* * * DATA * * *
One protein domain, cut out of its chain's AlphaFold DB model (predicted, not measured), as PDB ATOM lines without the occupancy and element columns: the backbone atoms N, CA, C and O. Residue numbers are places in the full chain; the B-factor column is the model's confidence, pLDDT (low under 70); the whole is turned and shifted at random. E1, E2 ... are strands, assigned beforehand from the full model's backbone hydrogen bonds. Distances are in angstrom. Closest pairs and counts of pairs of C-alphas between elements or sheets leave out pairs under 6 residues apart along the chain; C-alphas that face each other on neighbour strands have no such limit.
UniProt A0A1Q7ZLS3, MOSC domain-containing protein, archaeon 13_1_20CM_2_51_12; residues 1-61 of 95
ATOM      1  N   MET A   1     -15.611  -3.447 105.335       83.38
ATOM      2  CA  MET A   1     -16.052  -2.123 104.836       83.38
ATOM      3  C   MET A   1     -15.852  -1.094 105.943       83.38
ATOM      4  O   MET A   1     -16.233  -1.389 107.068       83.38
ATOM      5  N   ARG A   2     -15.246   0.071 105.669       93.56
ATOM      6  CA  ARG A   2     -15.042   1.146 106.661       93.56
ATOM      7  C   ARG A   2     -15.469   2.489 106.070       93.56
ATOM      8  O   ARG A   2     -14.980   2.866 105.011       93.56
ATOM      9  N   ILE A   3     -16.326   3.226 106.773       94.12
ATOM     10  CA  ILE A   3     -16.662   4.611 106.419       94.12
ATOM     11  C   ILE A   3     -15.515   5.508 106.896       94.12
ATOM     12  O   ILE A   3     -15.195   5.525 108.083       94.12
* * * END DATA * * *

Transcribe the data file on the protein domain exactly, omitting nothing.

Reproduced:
One protein domain, cut out of its chain's AlphaFold DB model (predicted, not measured), as PDB ATOM lines without the occupancy and element columns: the backbone atoms N, CA, C and O. Residue numbers are places in the full chain; the B-factor column is the model's confidence, pLDDT (low under 70); the whole is turned and shifted at random. E1, E2 ... are strands, assigned beforehand from the full model's backbone hydrogen bonds. Distances are in angstrom. Closest pairs and counts of pairs of C-alphas between elements or sheets leave out pairs under 6 residues apart along the chain; C-alphas that face each other on neighbour strands have no such limit.
UniProt A0A1Q7ZLS3, MOSC domain-containing protein, archaeon 13_1_20CM_2_51_12; residues 1-61 of 95
ATOM      1  N   MET A   1     -15.611  -3.447 105.335       83.38
ATOM      2  CA  MET A   1     -16.052  -2.123 104.836       83.38
ATOM      3  C   MET A   1     -15.852  -1.094 105.943       83.38
ATOM      4  O   MET A   1     -16.233  -1.389 107.068       83.38
ATOM      5  N   ARG A   2     -15.246   0.071 105.669       93.56
ATOM      6  CA  ARG A   2     -15.042   1.146 106.661       93.56
ATOM      7  C   ARG A   2     -15.469   2.489 106.070       93.56
ATOM      8  O   ARG A   2     -14.980   2.866 105.011       93.56
ATOM      9  N   ILE A   3     -16.326   3.226 106.773       94.12
ATOM     10  CA  ILE A   3     -16.662   4.611 106.419       94.12
ATOM     11  C   ILE A   3     -15.515   5.508 106.896       94.12
ATOM     12  O   ILE A   3     -15.195   5.525 108.083       94.12